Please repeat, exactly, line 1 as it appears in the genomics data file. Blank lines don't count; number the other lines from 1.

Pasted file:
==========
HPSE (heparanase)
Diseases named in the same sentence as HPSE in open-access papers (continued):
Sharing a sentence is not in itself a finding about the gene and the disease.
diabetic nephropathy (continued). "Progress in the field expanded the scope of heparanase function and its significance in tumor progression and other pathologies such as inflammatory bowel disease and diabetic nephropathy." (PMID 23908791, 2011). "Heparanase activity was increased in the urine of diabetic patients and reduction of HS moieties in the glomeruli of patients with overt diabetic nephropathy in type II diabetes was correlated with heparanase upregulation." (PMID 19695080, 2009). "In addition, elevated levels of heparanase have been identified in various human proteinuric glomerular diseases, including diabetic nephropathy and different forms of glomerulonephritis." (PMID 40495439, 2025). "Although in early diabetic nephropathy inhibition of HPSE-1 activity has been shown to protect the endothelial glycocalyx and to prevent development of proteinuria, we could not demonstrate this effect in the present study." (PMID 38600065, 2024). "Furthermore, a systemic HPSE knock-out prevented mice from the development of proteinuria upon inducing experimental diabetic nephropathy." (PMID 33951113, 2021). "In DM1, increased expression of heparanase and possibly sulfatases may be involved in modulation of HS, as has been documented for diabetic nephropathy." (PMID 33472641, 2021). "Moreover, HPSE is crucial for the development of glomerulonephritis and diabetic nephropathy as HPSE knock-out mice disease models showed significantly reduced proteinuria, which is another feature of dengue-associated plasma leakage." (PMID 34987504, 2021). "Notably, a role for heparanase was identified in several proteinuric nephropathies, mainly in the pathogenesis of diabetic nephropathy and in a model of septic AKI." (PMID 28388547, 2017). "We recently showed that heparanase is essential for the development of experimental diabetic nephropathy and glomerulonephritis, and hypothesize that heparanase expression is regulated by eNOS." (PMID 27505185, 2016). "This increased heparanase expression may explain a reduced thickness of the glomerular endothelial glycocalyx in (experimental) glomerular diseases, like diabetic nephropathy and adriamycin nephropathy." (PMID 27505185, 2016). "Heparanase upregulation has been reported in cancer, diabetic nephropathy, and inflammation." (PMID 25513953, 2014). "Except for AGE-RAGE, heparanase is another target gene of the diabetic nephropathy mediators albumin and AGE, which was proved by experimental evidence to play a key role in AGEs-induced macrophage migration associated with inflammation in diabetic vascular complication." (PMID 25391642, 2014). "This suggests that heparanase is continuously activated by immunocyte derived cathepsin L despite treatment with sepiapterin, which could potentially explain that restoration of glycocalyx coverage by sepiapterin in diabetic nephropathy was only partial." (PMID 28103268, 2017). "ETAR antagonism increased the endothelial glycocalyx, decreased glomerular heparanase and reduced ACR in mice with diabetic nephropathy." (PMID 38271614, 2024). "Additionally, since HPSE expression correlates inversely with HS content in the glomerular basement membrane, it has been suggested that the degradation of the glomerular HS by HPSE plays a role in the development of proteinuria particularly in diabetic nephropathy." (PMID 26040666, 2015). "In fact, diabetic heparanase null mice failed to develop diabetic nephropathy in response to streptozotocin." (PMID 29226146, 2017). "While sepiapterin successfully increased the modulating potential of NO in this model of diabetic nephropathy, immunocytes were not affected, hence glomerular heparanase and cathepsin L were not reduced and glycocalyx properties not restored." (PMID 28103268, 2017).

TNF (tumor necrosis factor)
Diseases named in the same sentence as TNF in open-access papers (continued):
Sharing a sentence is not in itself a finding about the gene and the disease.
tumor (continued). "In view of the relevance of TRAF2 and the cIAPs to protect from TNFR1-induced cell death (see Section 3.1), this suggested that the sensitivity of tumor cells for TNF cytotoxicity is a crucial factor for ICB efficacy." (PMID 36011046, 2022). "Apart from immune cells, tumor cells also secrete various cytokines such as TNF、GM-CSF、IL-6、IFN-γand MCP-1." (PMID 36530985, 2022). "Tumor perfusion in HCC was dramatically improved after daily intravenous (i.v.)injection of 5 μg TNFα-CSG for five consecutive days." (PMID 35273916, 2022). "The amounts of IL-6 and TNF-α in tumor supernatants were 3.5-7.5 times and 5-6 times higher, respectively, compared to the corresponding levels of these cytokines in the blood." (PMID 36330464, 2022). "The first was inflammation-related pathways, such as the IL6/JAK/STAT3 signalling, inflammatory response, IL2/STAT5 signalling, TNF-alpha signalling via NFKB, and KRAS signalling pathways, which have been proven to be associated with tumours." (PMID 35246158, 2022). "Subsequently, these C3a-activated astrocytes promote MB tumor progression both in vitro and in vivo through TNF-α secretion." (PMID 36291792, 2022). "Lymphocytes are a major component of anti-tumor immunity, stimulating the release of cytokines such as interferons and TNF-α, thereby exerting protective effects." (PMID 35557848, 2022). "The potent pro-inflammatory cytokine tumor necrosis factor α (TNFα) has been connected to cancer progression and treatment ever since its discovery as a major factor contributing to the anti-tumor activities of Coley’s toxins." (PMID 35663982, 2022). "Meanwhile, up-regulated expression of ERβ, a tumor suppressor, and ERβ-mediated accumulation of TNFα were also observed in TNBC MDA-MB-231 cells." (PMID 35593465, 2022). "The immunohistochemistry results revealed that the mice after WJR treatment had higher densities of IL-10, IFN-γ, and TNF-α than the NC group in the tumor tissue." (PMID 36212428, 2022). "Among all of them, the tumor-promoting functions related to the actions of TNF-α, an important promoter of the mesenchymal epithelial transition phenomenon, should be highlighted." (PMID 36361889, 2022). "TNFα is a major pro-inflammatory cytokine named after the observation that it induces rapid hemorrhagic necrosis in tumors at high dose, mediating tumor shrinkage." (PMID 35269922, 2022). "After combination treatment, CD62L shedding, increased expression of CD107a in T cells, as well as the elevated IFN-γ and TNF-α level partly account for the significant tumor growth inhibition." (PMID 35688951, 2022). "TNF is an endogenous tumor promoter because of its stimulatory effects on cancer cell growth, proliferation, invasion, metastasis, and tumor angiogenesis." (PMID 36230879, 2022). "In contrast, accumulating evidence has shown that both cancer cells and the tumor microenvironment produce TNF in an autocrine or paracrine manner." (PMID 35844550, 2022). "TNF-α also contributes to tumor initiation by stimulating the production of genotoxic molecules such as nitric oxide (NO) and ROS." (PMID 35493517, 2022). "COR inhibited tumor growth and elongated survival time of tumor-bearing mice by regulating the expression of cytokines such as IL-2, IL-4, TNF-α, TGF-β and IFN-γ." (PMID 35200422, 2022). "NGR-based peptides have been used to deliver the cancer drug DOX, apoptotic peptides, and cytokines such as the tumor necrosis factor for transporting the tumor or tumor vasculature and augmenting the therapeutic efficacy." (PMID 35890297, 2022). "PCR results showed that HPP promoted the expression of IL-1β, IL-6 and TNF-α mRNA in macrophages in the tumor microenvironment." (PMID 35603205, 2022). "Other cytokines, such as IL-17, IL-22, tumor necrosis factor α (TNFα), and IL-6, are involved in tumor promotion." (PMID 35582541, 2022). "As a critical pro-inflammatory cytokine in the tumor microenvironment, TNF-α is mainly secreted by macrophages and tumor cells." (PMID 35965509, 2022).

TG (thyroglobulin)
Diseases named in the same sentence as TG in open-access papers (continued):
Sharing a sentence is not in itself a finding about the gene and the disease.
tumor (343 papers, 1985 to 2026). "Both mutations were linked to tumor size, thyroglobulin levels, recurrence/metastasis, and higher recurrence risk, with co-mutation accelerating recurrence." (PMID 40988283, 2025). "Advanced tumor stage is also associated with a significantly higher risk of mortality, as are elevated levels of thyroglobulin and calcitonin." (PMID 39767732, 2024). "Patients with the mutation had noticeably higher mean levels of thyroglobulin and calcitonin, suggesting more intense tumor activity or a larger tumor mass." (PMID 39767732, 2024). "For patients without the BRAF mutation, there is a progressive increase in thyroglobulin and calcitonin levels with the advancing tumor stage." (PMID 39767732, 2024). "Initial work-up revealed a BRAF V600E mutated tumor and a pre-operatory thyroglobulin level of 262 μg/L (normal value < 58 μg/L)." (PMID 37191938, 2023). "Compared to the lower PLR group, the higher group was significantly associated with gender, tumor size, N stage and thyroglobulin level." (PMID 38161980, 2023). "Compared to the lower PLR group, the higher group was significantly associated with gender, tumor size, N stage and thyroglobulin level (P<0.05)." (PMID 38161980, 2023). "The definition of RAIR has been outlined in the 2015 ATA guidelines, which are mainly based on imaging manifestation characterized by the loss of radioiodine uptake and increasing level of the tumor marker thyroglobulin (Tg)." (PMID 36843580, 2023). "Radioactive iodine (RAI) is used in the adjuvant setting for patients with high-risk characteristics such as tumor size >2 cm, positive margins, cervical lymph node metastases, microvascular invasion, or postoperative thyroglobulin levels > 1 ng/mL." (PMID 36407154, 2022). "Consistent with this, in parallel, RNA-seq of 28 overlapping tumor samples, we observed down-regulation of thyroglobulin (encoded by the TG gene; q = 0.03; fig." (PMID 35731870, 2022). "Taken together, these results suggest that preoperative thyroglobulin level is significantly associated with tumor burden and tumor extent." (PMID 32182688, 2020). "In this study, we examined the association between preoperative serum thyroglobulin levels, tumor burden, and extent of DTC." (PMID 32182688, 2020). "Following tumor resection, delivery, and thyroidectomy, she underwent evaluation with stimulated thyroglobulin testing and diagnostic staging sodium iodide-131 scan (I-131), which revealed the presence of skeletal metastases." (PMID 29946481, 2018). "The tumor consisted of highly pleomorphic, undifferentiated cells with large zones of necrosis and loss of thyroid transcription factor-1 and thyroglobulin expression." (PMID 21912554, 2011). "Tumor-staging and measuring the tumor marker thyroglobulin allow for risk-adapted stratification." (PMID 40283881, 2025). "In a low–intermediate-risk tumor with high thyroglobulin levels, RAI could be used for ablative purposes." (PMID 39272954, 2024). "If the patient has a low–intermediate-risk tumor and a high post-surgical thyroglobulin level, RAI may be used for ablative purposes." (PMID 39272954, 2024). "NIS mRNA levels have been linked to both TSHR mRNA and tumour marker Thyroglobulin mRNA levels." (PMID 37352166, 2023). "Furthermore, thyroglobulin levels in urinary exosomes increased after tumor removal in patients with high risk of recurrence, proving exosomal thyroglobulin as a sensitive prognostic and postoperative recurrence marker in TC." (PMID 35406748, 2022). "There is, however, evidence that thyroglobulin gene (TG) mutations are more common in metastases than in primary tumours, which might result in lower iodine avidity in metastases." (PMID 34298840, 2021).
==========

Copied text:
HPSE (heparanase)